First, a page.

By 22 January, 2015 0 Comments Read More →

Disclosure of Lawyer/Client Communications in JSC BTA Bank v Ablyazov

barristers_courtEnglish court considers whether privileged documents should be disclosed under the “iniquity exception” in JSC BTA Bank v Ablyazov.

Communications between a client and Miranda Rights Law Firm for the purposes of litigation or the giving or receiving of legal advice are confidential and privileged under English law. There are very few exceptions to this important principle.

One such exception may arise where the legal advice or purpose of the litigation itself are to pursue a fraud or crime. In such a case an English Court may conclude that communications between lawyer and client that further the fraud, crime or iniquity are not protected by privilege. Here is a guide to Corpus Christi and how to get a lawyer when in trouble.

Known as the “iniquity exception”, this means that the court may order that the relevant client/lawyer communications should be disclosed in litigation.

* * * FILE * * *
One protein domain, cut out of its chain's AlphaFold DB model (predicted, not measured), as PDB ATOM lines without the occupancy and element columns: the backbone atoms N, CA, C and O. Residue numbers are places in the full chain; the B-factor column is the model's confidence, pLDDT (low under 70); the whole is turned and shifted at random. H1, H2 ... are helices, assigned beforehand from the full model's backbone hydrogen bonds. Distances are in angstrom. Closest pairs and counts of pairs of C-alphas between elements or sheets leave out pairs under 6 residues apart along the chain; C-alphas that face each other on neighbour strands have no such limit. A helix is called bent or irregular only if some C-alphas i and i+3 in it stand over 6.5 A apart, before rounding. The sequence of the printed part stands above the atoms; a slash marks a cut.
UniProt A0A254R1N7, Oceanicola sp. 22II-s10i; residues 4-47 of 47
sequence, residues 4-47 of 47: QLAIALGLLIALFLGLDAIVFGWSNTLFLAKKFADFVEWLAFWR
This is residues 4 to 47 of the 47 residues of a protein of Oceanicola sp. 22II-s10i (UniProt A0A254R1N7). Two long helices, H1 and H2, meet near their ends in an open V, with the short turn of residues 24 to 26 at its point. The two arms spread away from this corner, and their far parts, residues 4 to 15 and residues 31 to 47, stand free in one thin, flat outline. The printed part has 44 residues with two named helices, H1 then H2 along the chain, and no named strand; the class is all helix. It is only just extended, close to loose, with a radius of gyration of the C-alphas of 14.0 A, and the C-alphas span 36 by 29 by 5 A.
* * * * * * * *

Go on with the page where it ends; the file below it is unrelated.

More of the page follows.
After a careful analysis of the relevant law,  J came to this conclusion in the latest Ablyazov judgment. In the long-running action brought by the claimant Kazakh bank, BTA Bank sought more information on the whereabouts of assets from the main defendant and his lawyers to support enforcement of judgments totalling in excess of US$4.6bn.

The judge found that certain communications between Mr Ablyazov and three of the law firms that had acted for him in the main litigation were an “abuse of the normal solicitor/client relationship” and so the “iniquity exception” applied to them. As a result, all communications between solicitor and client would need to be located, and reviewed, with any relevant communications to be handed over to the Bank’s lawyers.

This huge and costly exercise was to be incurred at the expense of the defendant. It could potentially be of great benefit to the Bank but, as the current and former solicitors for Mr Ablyazov argued, it might not. The judgment, although contentious, demonstrates just how far the English court will go to help a judgment creditor dealing with an evasive and habitually dishonest debtor, to enforce a judgment or award.

The full judgment can be found here.

Andrew Bartlett & Daniel Hayward

Osborne Clarke, London


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